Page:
Oklahoma makes gains in preparing for electric vehicle expansion

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When it comes to preparing for electric vehicles, a new report ranks Oklahoma 25 in the U.S.

The state is also doing much better according to a scorecard from the American Council for an Energy-Efficient Economy. It graded states on their progress of improving electrical infrastructure to handle the anticipated increase in the use of electric vehicles across the nation.

The most improved state by rank is Oklahoma, which moved up 10 spots, from being unranked (would have ranked 37th) in 2021 to now being ranked 27th stated the ACEEE.

It found that Oklahoma achieved this partly by having the highest number of DCFC chargers per capita in the country by a wide margin. This is to some extent due to a focus on DCFC charging and reducing range concerns by the state’s electric vehicle charging program, which is funded by a portion of the state’s VW settlement fund (Oklahoma DEQ 2022).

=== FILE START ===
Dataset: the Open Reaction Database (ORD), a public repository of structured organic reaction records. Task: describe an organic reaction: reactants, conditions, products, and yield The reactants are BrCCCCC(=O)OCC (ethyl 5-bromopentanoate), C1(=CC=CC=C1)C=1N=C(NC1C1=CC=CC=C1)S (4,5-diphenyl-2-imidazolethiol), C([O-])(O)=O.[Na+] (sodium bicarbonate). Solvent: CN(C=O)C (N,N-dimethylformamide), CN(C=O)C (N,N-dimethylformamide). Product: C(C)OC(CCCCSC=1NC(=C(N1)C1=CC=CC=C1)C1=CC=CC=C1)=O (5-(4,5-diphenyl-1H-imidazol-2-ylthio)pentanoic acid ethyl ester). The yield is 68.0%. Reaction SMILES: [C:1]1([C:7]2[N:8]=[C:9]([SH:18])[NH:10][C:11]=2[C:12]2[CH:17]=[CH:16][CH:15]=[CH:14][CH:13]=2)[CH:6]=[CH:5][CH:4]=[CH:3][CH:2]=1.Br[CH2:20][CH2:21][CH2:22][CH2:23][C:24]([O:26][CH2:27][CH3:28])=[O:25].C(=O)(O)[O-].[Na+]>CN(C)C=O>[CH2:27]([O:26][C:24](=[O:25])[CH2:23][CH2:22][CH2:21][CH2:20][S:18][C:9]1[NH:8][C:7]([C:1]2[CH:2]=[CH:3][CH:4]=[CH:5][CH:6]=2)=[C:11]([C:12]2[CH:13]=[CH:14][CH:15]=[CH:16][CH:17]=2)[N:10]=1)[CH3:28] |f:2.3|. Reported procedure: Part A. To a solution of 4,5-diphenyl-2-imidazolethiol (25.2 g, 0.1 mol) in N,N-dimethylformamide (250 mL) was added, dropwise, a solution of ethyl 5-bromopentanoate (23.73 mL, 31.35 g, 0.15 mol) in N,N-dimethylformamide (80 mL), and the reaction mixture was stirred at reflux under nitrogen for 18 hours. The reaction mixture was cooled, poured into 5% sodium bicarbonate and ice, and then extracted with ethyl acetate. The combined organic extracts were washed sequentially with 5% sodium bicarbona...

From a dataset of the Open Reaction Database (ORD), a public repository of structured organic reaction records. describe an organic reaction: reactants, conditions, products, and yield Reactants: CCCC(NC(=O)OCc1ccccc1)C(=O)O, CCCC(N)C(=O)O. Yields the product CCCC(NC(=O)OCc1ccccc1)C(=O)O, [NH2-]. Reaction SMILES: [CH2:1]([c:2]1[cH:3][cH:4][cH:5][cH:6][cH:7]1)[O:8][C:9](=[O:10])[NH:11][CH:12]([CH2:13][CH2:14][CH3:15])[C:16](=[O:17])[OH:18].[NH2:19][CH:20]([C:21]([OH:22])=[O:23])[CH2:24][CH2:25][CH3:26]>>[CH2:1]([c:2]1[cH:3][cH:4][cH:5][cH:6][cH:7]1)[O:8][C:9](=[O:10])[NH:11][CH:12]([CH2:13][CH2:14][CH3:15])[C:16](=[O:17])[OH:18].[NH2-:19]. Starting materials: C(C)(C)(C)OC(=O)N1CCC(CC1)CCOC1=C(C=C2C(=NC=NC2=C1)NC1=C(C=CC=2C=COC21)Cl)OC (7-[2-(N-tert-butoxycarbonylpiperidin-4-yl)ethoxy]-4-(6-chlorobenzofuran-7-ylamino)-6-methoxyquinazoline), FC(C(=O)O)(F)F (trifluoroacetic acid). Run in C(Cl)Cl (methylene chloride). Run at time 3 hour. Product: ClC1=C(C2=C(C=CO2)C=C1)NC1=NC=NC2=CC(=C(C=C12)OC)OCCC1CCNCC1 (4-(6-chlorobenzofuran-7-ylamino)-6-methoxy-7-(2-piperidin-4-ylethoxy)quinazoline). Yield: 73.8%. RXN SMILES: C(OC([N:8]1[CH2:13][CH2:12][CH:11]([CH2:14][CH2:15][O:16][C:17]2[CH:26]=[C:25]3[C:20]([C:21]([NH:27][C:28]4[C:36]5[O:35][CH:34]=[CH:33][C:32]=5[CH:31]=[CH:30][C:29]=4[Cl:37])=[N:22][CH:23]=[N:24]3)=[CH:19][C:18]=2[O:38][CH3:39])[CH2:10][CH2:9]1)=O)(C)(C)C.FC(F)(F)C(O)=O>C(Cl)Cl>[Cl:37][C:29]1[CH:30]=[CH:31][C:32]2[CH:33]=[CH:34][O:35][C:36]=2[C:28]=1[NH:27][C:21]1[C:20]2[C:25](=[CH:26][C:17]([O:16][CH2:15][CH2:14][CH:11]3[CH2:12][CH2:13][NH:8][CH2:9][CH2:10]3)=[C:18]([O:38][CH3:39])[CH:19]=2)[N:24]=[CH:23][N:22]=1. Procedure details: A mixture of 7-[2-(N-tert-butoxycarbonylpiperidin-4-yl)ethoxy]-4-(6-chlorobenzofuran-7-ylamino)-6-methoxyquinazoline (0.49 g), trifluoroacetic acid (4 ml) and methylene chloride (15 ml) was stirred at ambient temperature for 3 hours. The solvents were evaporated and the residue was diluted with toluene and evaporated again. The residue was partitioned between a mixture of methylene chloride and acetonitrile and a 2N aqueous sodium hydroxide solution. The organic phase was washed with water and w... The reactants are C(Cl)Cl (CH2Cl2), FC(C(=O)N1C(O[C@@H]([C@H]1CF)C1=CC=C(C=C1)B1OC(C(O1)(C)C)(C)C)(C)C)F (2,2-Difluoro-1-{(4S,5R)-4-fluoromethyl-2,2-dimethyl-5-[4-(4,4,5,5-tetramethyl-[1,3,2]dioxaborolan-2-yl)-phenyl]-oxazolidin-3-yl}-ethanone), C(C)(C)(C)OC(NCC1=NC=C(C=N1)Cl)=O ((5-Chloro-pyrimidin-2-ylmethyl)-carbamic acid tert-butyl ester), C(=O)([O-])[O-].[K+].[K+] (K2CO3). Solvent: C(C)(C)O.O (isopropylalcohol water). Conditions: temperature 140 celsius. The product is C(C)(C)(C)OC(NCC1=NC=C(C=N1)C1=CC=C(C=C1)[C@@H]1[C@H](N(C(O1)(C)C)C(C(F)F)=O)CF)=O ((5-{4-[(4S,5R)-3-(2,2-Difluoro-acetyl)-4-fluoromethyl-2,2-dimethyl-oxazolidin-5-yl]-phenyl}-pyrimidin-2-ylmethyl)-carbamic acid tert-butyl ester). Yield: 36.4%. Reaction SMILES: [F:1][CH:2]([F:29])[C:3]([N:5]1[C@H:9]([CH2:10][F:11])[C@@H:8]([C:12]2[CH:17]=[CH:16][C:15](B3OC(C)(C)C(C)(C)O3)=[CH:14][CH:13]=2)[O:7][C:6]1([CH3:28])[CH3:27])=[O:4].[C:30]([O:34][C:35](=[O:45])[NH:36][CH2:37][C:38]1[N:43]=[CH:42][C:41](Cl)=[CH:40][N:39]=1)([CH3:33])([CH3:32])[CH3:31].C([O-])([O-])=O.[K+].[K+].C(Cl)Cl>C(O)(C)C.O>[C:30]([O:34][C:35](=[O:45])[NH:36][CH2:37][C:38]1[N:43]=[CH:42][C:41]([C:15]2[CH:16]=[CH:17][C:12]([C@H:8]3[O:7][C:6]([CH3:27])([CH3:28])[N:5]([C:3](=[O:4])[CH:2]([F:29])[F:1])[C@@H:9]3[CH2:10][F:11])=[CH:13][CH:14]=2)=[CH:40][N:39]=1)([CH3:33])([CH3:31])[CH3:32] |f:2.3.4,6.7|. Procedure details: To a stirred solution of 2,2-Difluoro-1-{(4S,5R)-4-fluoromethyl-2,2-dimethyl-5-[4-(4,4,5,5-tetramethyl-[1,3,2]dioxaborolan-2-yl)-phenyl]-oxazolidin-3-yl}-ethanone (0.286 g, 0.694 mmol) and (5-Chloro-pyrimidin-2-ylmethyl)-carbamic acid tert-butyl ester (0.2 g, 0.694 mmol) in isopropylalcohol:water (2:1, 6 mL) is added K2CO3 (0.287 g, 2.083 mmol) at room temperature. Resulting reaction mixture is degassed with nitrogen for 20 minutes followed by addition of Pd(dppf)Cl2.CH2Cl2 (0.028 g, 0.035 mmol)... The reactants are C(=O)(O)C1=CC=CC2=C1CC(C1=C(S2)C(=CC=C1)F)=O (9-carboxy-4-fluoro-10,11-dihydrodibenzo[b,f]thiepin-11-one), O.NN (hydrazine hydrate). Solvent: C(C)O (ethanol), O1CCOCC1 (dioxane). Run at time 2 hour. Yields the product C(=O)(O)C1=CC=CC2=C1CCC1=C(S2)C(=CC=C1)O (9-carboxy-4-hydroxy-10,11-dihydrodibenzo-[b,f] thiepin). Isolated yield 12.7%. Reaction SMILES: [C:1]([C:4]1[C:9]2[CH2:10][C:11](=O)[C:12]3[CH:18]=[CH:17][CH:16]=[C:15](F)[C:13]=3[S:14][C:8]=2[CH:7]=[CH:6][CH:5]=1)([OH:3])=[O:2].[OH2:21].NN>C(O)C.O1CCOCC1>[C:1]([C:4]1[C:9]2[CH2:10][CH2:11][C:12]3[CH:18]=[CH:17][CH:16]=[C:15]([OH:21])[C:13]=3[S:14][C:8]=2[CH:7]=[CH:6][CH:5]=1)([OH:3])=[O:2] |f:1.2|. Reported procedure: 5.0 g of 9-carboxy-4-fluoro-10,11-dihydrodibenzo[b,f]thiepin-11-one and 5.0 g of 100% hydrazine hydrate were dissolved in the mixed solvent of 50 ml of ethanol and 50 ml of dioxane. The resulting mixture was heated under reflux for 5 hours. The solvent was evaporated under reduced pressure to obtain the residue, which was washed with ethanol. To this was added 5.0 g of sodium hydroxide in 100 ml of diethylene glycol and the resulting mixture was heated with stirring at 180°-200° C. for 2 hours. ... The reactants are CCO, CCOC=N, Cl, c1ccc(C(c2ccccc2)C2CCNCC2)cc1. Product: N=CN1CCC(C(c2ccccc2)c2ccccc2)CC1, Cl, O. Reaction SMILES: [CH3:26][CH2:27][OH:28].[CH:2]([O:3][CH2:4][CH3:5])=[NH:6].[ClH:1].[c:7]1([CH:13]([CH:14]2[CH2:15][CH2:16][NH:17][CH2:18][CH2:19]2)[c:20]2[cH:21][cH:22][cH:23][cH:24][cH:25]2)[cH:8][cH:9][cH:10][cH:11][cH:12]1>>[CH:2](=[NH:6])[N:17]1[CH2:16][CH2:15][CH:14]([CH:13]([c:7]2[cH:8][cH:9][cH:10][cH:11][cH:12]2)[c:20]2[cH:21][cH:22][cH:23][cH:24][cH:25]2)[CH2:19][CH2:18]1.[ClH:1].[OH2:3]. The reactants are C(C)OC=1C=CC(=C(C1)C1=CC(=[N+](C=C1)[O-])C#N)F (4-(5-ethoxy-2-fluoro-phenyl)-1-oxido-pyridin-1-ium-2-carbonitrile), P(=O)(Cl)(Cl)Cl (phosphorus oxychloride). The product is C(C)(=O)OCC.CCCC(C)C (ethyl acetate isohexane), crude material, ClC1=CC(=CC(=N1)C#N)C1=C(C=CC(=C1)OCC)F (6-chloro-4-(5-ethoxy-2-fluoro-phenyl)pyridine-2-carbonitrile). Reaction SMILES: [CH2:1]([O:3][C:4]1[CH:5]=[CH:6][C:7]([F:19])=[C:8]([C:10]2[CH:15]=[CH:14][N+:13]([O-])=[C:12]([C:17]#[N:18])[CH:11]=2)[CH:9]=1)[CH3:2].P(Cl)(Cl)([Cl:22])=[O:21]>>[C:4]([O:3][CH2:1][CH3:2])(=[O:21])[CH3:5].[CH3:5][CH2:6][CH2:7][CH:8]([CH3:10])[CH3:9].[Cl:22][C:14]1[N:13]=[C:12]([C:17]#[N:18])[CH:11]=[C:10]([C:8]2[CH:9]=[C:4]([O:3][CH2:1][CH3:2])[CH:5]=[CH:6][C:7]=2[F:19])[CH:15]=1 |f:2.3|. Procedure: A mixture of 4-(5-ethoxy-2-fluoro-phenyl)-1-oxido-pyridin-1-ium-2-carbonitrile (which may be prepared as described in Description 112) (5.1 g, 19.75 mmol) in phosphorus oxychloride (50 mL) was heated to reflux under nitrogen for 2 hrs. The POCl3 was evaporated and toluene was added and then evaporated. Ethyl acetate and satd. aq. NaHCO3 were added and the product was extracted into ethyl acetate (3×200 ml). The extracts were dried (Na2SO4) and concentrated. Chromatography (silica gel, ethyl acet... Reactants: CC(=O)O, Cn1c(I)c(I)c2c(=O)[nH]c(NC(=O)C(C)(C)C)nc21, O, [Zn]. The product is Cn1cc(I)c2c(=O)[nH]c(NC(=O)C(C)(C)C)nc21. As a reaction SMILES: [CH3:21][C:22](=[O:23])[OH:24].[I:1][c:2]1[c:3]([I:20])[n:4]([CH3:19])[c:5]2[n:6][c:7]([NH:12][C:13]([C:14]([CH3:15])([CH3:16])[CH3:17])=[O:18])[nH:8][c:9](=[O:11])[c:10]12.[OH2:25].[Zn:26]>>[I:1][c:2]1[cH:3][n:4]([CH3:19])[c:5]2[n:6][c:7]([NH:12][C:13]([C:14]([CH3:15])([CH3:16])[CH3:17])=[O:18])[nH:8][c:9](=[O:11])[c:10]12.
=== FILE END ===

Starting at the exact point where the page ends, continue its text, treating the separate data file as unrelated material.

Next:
The ACEEE found the program is also investing heavily in electric school buses and has received funding from the federal Clean School Bus program to transition the highest percentage of their school bus fleet (18%) in 2022.

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First place goes to California, which is the national leader in transportation electrification policy for the second Scorecard in a row.  Rounding out the top 10 are New York, Colorado, Massachusetts, Vermont, Washington, New Jersey, the District of Columbia, Oregon, and Maryland.  In addition to planning via these programs, the top 10 states were also particularly strong in transportation system efficiency (which assesses how
states are reducing overall emissions from the transportation sector, including by reducing personal vehicle usage) and electricity grid optimization.

These states are driving electrification with strong vehicle standards and planning for the impacts of electrification on the transportation and electricity sectors.